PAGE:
There is a remarkable idea out here called co-operative hunting. The idea is to bring together a group of animals to see if they can become something more; to see if they can work together to take down prey so much larger than themselves and in turn fend off danger with better effect.
Co-operative (or pack) hunters are some of the most successful hunters on the planet. And hunting in groups has endless benefits. It usually only happens in environments where food is relatively scarce and it’s near impossible to catch enough food by yourself. Considering this, it allows for prey much larger than the predators to be targeted. With this, the quarry from a successful hunt can be defended from other predators and scavengers and usually, every participating member in a successful hunt gets a guaranteed meal.
The key six elements
Co-operative hunting is almost exclusively seen in social species and there are 6 key elements needed when hunting as a group.
- The group will often hunt together
- Members of the group target the same prey
- Division of labour (meaning that different hunters have different roles)
- The use of signals to coordinate
- Reaction to each other’s movements
- Any prey caught is shared among the pack members
Co-operative hunters at Londolozi
We cannot delve into the topic of co-operative hunting without mentioning the apex predators of the African bush. These ferocious felines dominate the savanna and they’re the largest cats that hunt co-operatively. Cheetahs also hunt co-operatively, but they’re much less coordinated.
During the hunt, there are two major roles: the wings and the centres. The wings flank the prey from left to right, keeping them running in the right direction, all while slowly boxing the prey in. The centres chase the prey from behind, intercepting them between the wings. In a pride of seven female lions, the outer wings would’ve overtaken the prey by the end of the hunt, leaving them surrounded by all sides.
Much of their prey is either too fast for a lion to catch in a straight-up sprint – in the case of impala or zebra – or too bulky – in the case of wildebeest – for a single lion to successfully kill and so the pride hunts together.
Africa is home to the majority of co-operative hunters and one of the most effective is the African wild dog. These cooperative hunters roam the African wilderness in groups of up to 20. Using these numbers to their advantage, they can take down prey up to Ten times their size.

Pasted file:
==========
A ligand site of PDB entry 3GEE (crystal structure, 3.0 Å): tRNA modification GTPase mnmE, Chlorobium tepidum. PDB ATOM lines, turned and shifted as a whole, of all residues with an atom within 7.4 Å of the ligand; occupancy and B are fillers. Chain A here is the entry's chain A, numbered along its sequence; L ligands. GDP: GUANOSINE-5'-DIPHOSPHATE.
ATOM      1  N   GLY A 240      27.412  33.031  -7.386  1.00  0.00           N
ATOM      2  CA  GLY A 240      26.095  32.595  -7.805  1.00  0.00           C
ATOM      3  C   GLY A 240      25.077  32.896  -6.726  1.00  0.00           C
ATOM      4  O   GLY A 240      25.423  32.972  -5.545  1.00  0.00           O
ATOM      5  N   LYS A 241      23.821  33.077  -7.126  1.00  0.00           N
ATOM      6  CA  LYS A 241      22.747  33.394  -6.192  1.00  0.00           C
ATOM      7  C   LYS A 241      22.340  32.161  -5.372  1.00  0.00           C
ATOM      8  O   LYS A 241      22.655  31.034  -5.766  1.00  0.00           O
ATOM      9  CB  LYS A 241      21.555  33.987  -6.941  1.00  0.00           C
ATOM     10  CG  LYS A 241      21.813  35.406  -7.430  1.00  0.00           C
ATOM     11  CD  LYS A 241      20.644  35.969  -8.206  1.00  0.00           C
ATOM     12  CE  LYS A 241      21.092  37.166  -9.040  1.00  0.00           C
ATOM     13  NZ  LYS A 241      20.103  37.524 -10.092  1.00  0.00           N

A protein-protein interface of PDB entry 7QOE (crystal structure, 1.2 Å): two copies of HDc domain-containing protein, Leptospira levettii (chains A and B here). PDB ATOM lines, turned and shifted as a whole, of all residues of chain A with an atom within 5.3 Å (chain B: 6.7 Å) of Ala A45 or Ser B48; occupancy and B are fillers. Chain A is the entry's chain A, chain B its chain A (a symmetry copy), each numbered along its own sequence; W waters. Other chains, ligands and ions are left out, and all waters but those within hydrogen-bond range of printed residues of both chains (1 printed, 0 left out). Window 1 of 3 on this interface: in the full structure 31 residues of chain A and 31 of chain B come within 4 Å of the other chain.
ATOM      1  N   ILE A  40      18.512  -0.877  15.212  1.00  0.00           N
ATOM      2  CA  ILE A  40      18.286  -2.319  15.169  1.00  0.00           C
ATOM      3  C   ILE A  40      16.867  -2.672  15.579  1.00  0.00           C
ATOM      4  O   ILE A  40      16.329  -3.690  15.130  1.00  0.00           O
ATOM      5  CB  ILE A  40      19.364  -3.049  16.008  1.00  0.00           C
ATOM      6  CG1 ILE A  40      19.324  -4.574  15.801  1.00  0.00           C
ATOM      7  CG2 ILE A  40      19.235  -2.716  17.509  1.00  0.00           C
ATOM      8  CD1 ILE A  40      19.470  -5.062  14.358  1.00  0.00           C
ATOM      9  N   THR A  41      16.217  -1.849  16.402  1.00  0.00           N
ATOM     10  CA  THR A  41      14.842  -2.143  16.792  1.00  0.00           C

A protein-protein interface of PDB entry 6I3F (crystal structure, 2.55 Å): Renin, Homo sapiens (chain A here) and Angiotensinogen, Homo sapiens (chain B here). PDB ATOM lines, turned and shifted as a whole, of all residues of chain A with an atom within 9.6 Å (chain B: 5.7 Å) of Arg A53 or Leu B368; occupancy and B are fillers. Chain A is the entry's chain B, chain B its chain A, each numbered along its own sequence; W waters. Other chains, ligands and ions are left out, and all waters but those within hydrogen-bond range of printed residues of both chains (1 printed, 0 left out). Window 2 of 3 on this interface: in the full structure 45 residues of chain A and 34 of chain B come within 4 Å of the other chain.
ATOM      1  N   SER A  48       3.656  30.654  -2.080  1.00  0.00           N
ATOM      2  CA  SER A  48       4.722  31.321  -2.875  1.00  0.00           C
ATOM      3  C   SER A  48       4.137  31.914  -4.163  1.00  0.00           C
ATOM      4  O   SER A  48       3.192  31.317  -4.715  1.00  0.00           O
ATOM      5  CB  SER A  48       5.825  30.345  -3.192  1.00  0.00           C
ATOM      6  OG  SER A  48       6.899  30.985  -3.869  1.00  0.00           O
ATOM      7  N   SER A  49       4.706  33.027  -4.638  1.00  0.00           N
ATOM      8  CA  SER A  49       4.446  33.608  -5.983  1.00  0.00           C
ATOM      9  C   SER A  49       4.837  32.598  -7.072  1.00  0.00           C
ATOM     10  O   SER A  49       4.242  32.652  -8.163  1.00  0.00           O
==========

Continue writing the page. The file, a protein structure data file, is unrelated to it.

If the targets stand their ground, it makes it more difficult for the wild dog’s strategy to work and they will likely move on after about 5 minutes in search of some other prey. These pack hunters can chase their prey at a speed of between 60km/h and 70km/h for as far as 5km.
The dogs have several lines of pursuit, so if the prey veers off course in an attempt to outmanoeuvre their pursuers there’s always a dog ready to intercept.
Community nest spiders
Of all the creatures that you would expect to hunt co-operatively, spiders are probably at the very bottom of the list. There are, however, several species of social spiders, and at Londolozi, we see the community nest spiders.
Community nest spiders are the only truly social spiders in South Africa. They live in communities, co-operating in prey capture and brood care. The nest – consisting of strong, hard, cardboard-like silk – starts off small but is enlarged as the colony grows. The several thousand spiders work together to build and repair their webs. But they also work together to catch, subdue, and eat prey.
Co-operative hunting is seen in every facet of the environment, from the Lowveld to the oceans, to the skies. By hunting co-operatively, these animals can utilise complex traps and strategies that are more efficient than solo hunting tactics. Hence its evolution and success over time.